Founding Hong Kong Democratic Party member quits for position in Carrie Lam’s cabinet
Resignation precedes expected announcement that he will be the new labour minister
Hong Kong Democratic Party founding member and social policy professor Dr Law Chi-kwong, who has been tipped to be the next secretary for labour and welfare in the next administration, filed an application to quit the party that was endorsed on Tuesday.
The announcement came a day before an expected announcement of the future cabinet team by the next chief executive, Carrie Lam Cheng Yuet-ngor, that Law would be appointed the Secretary for Labour and Welfare.
The party said in a statement on Tuesday night the 63-year-old former lawmaker had filed an application to withdraw from the party earlier in the day. The party’s central standing committee respected his decision and approved the application without delay.
“The Democratic Party is grateful to Law Chi-kwong’s selfless contribution to the party and the democratic movement,” the statement read.
“Now we will be pursuing our own paths with different positions and roles. We still hope that he can use his talents and continue to serve Hong Kong in the new position.”
Law will be the second pan-democrat to join the administration since Hong Kong’s handover in 1997 from British to Chinese rule, after incumbent housing minister Professor Anthony Cheung Bing-leung.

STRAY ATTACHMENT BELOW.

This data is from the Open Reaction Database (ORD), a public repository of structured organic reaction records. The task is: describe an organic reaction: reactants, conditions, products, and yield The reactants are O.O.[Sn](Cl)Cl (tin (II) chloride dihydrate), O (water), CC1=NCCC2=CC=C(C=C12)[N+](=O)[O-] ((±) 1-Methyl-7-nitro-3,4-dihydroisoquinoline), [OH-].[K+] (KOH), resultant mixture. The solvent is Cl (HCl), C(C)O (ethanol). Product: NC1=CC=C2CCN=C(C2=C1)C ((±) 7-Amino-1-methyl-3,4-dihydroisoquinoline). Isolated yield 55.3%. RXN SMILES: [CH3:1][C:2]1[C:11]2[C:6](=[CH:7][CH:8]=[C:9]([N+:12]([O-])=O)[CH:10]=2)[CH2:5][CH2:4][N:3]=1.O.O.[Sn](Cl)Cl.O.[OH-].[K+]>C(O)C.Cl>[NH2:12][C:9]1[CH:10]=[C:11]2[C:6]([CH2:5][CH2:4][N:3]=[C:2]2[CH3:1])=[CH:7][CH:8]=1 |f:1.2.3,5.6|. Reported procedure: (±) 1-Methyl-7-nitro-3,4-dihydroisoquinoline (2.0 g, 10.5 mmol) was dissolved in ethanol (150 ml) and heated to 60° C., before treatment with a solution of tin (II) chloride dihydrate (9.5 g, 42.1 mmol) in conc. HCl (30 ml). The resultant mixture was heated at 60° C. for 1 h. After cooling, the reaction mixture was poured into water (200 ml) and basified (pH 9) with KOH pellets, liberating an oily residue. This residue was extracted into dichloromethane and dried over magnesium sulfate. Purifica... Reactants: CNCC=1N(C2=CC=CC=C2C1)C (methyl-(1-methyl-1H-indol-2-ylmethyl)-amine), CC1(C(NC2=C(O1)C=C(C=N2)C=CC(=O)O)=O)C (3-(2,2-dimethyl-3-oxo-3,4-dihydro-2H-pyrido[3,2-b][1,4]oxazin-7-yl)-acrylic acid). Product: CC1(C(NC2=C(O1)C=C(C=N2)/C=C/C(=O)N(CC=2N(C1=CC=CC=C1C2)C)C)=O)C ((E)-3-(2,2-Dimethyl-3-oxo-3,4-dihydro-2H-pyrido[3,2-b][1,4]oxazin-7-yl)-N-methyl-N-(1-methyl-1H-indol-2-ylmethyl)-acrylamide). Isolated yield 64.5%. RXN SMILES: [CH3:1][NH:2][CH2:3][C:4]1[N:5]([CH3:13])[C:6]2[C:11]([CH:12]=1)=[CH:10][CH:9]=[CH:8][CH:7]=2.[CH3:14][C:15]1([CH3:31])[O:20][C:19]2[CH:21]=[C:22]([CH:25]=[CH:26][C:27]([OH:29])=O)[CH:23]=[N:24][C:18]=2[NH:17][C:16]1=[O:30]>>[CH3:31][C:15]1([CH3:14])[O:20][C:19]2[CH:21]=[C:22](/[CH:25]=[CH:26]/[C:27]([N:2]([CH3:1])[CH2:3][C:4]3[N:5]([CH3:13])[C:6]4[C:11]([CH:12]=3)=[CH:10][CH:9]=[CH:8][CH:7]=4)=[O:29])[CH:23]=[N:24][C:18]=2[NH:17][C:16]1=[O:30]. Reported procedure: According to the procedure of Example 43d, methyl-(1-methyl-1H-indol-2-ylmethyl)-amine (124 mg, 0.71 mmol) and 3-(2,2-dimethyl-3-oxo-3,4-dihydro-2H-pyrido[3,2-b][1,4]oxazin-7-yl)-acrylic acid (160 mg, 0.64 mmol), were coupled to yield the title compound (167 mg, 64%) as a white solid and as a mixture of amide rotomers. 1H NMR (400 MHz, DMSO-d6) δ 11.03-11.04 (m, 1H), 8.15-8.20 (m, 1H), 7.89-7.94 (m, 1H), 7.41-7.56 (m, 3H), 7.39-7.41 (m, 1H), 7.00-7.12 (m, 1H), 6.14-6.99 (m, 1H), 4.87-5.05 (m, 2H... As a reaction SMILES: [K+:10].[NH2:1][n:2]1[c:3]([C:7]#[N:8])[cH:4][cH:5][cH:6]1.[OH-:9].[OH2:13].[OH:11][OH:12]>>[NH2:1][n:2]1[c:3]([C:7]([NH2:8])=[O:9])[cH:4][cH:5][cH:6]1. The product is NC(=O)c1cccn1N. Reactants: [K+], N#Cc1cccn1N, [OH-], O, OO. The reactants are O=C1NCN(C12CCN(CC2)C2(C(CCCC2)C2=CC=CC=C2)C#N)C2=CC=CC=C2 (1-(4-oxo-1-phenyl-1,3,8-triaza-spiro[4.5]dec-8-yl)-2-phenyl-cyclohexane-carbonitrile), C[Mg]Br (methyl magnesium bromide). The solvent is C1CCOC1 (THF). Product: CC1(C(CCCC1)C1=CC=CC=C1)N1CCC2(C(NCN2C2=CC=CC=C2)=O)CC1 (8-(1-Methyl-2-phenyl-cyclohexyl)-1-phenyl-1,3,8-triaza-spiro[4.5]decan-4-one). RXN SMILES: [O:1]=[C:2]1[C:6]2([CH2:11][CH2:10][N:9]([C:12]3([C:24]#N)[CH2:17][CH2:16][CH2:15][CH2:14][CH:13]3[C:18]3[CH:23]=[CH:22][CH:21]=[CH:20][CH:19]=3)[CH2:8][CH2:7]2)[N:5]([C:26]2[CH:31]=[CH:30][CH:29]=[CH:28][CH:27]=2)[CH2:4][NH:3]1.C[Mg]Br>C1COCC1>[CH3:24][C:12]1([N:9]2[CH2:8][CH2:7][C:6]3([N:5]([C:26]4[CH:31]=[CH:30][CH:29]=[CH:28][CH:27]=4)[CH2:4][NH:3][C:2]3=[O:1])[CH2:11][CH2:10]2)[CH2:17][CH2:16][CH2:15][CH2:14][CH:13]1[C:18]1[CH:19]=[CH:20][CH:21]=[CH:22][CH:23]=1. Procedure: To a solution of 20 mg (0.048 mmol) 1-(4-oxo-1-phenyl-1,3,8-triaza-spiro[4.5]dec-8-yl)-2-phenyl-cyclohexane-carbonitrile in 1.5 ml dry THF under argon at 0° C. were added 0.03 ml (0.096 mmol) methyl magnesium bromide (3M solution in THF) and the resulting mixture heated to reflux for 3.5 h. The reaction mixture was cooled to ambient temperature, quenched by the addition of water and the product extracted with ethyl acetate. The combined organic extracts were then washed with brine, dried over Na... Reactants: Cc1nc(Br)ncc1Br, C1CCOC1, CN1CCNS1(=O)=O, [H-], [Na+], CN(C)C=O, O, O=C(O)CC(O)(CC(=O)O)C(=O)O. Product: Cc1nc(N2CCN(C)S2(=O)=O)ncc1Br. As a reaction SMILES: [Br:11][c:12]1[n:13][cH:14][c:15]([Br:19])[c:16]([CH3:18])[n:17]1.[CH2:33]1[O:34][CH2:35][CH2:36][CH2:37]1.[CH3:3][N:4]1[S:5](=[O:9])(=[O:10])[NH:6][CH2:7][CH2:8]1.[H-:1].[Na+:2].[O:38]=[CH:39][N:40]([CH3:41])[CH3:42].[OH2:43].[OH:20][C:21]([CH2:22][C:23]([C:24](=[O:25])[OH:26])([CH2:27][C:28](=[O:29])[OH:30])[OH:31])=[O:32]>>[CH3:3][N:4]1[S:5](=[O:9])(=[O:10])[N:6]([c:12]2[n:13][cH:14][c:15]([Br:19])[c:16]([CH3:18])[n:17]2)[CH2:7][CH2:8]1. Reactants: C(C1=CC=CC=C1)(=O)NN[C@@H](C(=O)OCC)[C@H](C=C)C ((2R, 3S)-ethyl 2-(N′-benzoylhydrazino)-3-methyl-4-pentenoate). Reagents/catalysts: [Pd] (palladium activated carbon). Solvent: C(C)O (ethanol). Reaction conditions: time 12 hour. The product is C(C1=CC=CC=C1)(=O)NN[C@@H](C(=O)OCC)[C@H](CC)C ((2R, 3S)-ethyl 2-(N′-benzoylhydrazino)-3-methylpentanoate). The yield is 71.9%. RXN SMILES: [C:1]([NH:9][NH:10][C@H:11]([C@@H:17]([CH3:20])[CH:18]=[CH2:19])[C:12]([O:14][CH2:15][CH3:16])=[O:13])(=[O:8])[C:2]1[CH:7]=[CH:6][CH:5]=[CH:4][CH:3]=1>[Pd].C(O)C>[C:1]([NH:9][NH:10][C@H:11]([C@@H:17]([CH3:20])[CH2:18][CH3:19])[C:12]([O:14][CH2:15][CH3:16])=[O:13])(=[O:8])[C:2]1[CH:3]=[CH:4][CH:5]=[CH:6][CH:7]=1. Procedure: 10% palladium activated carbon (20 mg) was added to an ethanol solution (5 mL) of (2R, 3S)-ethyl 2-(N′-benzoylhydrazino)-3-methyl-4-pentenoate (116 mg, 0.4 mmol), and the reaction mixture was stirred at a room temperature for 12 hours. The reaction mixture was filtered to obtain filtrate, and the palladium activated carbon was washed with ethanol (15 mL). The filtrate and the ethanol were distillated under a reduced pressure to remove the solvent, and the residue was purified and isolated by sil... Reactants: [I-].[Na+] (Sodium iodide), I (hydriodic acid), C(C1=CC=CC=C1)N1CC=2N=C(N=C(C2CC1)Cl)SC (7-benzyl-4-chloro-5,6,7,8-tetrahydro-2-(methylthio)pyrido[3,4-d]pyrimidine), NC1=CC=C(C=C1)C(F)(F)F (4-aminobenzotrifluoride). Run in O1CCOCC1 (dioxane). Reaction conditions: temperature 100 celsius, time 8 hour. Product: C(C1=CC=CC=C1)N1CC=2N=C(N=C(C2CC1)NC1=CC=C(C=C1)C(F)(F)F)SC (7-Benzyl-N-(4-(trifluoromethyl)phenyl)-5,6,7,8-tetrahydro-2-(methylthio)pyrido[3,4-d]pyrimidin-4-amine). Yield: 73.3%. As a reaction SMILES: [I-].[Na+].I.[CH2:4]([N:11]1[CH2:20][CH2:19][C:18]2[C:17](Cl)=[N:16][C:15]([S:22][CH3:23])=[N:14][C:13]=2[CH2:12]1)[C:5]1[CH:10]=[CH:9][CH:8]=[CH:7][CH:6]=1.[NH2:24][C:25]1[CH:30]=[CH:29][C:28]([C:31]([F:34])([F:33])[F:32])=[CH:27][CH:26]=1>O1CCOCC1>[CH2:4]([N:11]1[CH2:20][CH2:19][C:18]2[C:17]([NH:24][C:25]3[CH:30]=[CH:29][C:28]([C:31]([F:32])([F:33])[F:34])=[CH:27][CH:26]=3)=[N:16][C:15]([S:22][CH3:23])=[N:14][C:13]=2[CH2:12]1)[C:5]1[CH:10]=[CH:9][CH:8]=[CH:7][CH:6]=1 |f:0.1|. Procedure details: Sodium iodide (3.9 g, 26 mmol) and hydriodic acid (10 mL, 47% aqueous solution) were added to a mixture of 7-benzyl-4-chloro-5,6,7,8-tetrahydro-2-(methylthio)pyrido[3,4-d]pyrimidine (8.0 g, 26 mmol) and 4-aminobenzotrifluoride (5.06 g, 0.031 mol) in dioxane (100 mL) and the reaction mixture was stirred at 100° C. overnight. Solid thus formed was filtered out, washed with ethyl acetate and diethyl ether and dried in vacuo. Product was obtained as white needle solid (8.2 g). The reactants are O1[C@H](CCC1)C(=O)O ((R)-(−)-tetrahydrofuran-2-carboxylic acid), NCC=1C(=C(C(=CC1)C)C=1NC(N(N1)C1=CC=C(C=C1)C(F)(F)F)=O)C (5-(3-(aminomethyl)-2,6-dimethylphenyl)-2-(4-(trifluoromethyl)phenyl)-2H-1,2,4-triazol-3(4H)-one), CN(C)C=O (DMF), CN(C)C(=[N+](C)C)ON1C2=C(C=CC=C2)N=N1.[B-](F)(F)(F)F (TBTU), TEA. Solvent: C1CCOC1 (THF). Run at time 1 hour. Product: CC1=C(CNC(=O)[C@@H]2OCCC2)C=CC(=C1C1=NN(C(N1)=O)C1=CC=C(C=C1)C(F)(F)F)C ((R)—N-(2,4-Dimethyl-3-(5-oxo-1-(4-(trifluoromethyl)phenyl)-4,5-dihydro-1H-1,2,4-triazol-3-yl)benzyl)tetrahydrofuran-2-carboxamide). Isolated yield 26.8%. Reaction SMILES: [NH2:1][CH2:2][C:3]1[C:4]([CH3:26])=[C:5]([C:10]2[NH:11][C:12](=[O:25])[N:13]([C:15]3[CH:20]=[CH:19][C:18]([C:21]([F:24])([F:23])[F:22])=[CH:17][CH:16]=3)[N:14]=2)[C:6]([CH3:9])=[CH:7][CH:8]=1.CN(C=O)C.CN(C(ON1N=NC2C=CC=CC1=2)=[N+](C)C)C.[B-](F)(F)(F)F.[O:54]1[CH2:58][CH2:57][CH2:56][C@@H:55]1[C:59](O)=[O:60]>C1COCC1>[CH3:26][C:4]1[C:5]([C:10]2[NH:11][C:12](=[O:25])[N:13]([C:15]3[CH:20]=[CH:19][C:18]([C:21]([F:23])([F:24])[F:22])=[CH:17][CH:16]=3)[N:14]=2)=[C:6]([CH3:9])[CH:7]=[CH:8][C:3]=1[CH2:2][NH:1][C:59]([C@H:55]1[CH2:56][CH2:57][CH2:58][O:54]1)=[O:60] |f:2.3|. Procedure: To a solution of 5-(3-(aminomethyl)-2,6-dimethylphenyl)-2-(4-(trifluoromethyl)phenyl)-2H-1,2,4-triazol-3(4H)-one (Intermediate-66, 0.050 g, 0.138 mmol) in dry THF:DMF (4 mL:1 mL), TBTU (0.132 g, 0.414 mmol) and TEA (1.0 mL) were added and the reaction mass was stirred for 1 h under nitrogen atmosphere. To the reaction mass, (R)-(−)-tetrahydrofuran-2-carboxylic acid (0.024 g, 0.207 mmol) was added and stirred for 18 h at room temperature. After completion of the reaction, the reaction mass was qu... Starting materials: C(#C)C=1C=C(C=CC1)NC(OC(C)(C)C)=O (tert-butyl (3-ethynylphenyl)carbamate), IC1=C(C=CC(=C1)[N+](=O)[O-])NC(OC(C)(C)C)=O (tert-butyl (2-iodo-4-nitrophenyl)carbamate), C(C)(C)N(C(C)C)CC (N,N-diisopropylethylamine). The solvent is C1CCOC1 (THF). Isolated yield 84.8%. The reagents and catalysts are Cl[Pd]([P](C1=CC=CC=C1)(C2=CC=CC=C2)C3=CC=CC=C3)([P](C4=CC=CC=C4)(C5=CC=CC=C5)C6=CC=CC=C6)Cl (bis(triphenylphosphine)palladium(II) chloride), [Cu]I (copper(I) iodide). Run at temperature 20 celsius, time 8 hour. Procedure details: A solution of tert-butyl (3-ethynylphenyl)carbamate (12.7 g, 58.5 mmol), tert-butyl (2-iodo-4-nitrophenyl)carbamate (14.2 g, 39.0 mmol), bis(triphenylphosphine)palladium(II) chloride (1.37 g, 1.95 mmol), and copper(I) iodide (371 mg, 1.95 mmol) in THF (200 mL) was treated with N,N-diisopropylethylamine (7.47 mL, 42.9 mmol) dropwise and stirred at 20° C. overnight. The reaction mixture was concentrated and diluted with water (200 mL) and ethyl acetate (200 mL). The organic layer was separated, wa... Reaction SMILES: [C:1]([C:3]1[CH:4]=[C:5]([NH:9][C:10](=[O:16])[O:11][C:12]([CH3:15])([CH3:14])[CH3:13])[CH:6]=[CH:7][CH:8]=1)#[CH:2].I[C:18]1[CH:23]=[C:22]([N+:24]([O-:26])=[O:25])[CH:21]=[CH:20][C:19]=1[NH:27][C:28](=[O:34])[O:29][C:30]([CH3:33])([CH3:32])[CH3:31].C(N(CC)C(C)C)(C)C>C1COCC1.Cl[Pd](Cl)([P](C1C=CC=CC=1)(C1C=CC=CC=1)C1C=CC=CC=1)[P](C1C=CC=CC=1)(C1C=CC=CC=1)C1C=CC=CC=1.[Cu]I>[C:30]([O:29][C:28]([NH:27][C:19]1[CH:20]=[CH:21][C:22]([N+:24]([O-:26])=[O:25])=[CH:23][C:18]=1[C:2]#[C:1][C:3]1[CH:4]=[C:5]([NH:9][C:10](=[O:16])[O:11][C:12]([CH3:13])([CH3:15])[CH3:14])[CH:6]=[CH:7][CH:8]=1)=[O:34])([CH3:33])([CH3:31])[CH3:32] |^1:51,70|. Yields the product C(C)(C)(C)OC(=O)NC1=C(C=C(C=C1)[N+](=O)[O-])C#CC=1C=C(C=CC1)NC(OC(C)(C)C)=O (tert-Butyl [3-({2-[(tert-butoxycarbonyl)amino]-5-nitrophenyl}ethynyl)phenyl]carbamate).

Law served the party in several positions, including as vice-chairman and secretary general.
The University of Hong Kong social policy academic is considered a moderate among his colleagues and has served as an election strategist.
He is an ally of the future city leader, having served on several government advisory bodies, including the Commission on Poverty, when Lam was chief secretary, Hong Kong’s No 2 official.
While declining to comment on his future in April, Law told the Post he had recently obtained a 10-year home return permit to travel to mainland China and went there twice in late March.
Beijing decided last year that the travel documents would be reissued to some pan-democrats who had had them revoked following the 1989 Tiananmen Square crackdown in Beijing for their pro-democracy stance.
Without the documents, visits to the mainland are not allowed except for one-off permission.